COMMENTARY: When it comes to baby names, just because you can doesn’t mean you should
narcissism

COMMENTARY: When it comes to baby names, just because you can doesn’t mean you should

When it comes to unusual baby names, Alberta is likely not unique in any significant way beyond the fact that we publish the data which illustrates just how unusual some of those names are.

Most jurisdictions publish lists of the most popular baby names, but Alberta goes one step further by releasing an annual compilation of all baby names issued in the province. It can make for some fascinating, amusing, and even frustrating reading.

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The criteria for what makes a good baby name is highly subjective and there are all sorts of cultural, historic, and religious factors that shape the choices parents make. There is an understandable impulse many parents feel in wanting to bestow upon their child a unique name, one that stands out. Better that parents be free to name their kids Thanos, Beige, Riot, Punish, Anger, Jupiter, Shade, or Wednesday (actual 2018 baby names in Alberta) than to have a government dictate what children should be named.


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Clearly, though, some parents are abusing that freedom.

Perhaps it’s not new or unusual to have pop culture influencing the name choices new parents are making. Anakin makes the list once again in Alberta, but I suspect the longevity of the Star Wars movie universe means it’s a name that’s been around for a while (Alberta even has a George-lucas born in 2018). The same likely goes for the names Kal’El and Krypton (Krypton being Superman’s home planet and Kal’El being Superman’s Kryptonian birth name). And the popularity of Game of Thrones would speak to the more recent appearance of names like Daenerys.

WATCH: The most popular baby names by decade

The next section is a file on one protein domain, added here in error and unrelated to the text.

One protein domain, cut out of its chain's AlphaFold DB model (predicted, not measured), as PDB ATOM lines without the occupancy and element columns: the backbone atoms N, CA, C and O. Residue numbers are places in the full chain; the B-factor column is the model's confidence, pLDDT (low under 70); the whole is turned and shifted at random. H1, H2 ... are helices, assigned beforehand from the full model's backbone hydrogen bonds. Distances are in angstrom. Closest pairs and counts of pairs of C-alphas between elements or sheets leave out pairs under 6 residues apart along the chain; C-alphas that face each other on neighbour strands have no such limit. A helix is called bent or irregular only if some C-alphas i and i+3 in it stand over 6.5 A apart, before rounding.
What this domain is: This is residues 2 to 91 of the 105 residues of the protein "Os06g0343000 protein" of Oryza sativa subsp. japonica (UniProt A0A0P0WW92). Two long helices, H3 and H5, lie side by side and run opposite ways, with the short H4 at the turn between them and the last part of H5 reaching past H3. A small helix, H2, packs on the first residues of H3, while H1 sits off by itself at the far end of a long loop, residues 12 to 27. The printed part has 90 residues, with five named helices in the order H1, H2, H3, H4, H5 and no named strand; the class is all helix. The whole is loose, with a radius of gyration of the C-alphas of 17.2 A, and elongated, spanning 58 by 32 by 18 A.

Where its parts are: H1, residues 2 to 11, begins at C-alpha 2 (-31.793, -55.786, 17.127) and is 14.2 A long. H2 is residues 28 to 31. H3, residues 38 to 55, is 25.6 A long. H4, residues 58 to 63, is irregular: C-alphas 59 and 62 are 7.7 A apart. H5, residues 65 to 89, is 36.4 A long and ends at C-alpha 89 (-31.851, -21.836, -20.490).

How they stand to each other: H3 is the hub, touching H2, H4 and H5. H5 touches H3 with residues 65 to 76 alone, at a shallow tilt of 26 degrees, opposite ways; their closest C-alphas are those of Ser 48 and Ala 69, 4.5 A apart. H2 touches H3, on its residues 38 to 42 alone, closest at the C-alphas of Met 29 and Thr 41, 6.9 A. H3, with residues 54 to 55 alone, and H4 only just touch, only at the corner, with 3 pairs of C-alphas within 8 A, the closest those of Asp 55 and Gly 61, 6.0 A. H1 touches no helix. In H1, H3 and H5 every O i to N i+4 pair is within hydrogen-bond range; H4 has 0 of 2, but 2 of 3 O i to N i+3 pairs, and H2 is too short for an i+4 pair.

But I don’t think it’s unfair or off-base to suggest that there’s a degree of narcissism at play here. If your name choice for your baby is more about drawing attention to yourself then perhaps you’re not really doing what’s best for your child.

For example, there was a baby boy born somewhere in Alberta in 2018 who was named Despot. The dictionary definition of the word ‘despot’ is “a person, especially a ruler, who has unlimited power over other people, and often uses it unfairly and cruelly.” Are these parents really setting their child up for success?

WATCH: Liam, Olivia are the top baby names in Alberta in 2018





Another example is the girl born somewhere in Alberta in 2018 who was given the name Indica. Cannabis aficionados will recognize that as one of the two main forms of cannabis plants (Sativa being the other. And no, there were no Alberta babies given the name Sativa). Perhaps we shouldn’t be surprised that the year of legalization might spawn some cannabis-themed baby names, but do these parents not see how that might be problematic for the child?

It’s not just judgmental traditionalists who fear the potential impact of some of these names. As it happens, this is something that has been the subject of a fair amount of research.

A 2014 study by a team of Dutch researchers found that many parents tend to “overvalue” their child — in other words, “believing their child is more special and more entitled than others.” Not surprisingly, that begins with the name given to that child. And indeed, researchers found that these overvaluing parents were much more likely to choose an unusual first name.


READ MORE:
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A 2009 study by researchers at San Diego State University found that there were potential negative implications of this trend toward unique and unusual names. One of the study’s co-authors warned that such names “run the risk of promoting separateness, which is linked to narcissism.”

Other studies have pointed to additional possible negative consequences for employment prospects, educational outcomes,  socio-economic outcomes, and even just how the children are perceived by peers.

A recent British survey revealed that many parents end up regretting their name choice.

It seems irresponsible for parents to not consider these possible consequences. That doesn’t mean giving parents a list of ten names to choose from or having government bureaucrats crack down certain names, but rather that parents appreciate the responsibility they have in naming their child.

Rob Breakenridge is host of “Afternoons with Rob Breakenridge” on Global News Radio 770 Calgary and a commentator for Global News.

© 2019 Global News, a division of Corus Entertainment Inc.

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